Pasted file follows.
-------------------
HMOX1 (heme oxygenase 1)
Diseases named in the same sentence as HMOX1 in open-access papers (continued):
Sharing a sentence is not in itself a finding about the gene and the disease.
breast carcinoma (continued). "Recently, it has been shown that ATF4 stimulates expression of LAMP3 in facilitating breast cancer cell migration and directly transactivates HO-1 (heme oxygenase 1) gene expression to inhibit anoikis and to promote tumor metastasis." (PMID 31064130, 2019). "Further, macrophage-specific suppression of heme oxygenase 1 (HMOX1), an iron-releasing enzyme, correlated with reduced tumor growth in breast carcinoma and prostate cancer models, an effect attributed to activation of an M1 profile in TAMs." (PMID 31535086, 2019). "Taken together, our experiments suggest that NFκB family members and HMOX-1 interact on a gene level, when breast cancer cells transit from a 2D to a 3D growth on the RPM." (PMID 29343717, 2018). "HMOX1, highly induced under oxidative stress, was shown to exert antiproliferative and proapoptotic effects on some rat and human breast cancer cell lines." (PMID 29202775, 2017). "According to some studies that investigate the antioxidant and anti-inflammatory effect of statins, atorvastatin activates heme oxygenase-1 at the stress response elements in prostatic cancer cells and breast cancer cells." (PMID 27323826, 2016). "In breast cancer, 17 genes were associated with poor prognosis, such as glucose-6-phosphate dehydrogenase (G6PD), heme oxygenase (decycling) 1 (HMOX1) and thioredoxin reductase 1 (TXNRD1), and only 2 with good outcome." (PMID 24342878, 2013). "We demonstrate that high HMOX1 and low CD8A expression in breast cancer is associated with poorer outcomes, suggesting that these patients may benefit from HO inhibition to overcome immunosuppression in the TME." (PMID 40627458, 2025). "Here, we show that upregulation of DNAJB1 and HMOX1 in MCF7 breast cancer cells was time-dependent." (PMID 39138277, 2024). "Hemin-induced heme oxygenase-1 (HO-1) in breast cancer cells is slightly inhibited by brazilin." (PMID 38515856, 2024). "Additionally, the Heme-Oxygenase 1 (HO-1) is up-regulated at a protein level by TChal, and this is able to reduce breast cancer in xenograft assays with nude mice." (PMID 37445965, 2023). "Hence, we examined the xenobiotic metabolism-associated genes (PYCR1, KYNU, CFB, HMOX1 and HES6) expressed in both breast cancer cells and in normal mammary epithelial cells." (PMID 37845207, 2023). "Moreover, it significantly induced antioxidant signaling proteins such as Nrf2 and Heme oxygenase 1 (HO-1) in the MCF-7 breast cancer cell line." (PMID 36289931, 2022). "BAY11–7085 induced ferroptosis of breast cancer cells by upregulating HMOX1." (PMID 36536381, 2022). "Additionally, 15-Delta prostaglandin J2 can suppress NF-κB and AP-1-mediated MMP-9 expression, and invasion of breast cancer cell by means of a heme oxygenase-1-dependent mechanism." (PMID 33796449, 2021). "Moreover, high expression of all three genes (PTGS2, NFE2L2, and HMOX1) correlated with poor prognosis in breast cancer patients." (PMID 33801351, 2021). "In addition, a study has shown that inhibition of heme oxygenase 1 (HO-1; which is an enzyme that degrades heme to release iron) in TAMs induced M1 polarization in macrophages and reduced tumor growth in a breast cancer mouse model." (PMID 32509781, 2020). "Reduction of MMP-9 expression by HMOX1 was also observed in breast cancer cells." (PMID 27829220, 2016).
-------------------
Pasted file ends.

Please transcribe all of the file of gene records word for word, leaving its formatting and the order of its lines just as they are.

HMOX1 (heme oxygenase 1)
Diseases named in the same sentence as HMOX1 in open-access papers (continued):
Sharing a sentence is not in itself a finding about the gene and the disease.
breast carcinoma (continued). "Recently, it has been shown that ATF4 stimulates expression of LAMP3 in facilitating breast cancer cell migration and directly transactivates HO-1 (heme oxygenase 1) gene expression to inhibit anoikis and to promote tumor metastasis." (PMID 31064130, 2019). "Further, macrophage-specific suppression of heme oxygenase 1 (HMOX1), an iron-releasing enzyme, correlated with reduced tumor growth in breast carcinoma and prostate cancer models, an effect attributed to activation of an M1 profile in TAMs." (PMID 31535086, 2019). "Taken together, our experiments suggest that NFκB family members and HMOX-1 interact on a gene level, when breast cancer cells transit from a 2D to a 3D growth on the RPM." (PMID 29343717, 2018). "HMOX1, highly induced under oxidative stress, was shown to exert antiproliferative and proapoptotic effects on some rat and human breast cancer cell lines." (PMID 29202775, 2017). "According to some studies that investigate the antioxidant and anti-inflammatory effect of statins, atorvastatin activates heme oxygenase-1 at the stress response elements in prostatic cancer cells and breast cancer cells." (PMID 27323826, 2016). "In breast cancer, 17 genes were associated with poor prognosis, such as glucose-6-phosphate dehydrogenase (G6PD), heme oxygenase (decycling) 1 (HMOX1) and thioredoxin reductase 1 (TXNRD1), and only 2 with good outcome." (PMID 24342878, 2013). "We demonstrate that high HMOX1 and low CD8A expression in breast cancer is associated with poorer outcomes, suggesting that these patients may benefit from HO inhibition to overcome immunosuppression in the TME." (PMID 40627458, 2025). "Here, we show that upregulation of DNAJB1 and HMOX1 in MCF7 breast cancer cells was time-dependent." (PMID 39138277, 2024). "Hemin-induced heme oxygenase-1 (HO-1) in breast cancer cells is slightly inhibited by brazilin." (PMID 38515856, 2024). "Additionally, the Heme-Oxygenase 1 (HO-1) is up-regulated at a protein level by TChal, and this is able to reduce breast cancer in xenograft assays with nude mice." (PMID 37445965, 2023). "Hence, we examined the xenobiotic metabolism-associated genes (PYCR1, KYNU, CFB, HMOX1 and HES6) expressed in both breast cancer cells and in normal mammary epithelial cells." (PMID 37845207, 2023). "Moreover, it significantly induced antioxidant signaling proteins such as Nrf2 and Heme oxygenase 1 (HO-1) in the MCF-7 breast cancer cell line." (PMID 36289931, 2022). "BAY11–7085 induced ferroptosis of breast cancer cells by upregulating HMOX1." (PMID 36536381, 2022). "Additionally, 15-Delta prostaglandin J2 can suppress NF-κB and AP-1-mediated MMP-9 expression, and invasion of breast cancer cell by means of a heme oxygenase-1-dependent mechanism." (PMID 33796449, 2021). "Moreover, high expression of all three genes (PTGS2, NFE2L2, and HMOX1) correlated with poor prognosis in breast cancer patients." (PMID 33801351, 2021). "In addition, a study has shown that inhibition of heme oxygenase 1 (HO-1; which is an enzyme that degrades heme to release iron) in TAMs induced M1 polarization in macrophages and reduced tumor growth in a breast cancer mouse model." (PMID 32509781, 2020). "Reduction of MMP-9 expression by HMOX1 was also observed in breast cancer cells." (PMID 27829220, 2016).